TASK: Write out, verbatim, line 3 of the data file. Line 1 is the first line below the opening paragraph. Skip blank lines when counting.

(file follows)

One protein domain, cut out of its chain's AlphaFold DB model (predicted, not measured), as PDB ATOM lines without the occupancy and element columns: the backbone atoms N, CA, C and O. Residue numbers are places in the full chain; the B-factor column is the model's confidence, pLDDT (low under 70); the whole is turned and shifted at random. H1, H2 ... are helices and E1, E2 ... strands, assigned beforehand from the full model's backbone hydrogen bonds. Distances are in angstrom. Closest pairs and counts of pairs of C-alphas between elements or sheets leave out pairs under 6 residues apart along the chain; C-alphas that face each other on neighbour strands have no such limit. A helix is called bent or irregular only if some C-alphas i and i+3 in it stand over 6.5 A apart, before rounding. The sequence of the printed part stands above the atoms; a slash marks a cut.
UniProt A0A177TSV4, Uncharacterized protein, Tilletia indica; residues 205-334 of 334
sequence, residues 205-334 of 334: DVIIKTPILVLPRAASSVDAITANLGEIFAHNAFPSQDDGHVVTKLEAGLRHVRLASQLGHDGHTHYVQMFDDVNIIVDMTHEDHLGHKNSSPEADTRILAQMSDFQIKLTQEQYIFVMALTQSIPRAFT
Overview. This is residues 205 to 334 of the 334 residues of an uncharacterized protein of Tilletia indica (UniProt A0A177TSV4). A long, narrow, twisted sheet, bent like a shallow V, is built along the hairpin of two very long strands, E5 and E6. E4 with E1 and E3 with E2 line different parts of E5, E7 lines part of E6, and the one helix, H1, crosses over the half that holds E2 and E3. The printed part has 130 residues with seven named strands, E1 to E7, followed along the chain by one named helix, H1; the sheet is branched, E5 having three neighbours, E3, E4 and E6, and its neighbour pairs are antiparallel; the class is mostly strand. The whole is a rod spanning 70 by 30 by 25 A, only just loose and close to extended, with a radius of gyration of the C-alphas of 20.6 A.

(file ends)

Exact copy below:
Overview. This is residues 205 to 334 of the 334 residues of an uncharacterized protein of Tilletia indica (UniProt A0A177TSV4). A long, narrow, twisted sheet, bent like a shallow V, is built along the hairpin of two very long strands, E5 and E6. E4 with E1 and E3 with E2 line different parts of E5, E7 lines part of E6, and the one helix, H1, crosses over the half that holds E2 and E3. The printed part has 130 residues with seven named strands, E1 to E7, followed along the chain by one named helix, H1; the sheet is branched, E5 having three neighbours, E3, E4 and E6, and its neighbour pairs are antiparallel; the class is mostly strand. The whole is a rod spanning 70 by 30 by 25 A, only just loose and close to extended, with a radius of gyration of the C-alphas of 20.6 A.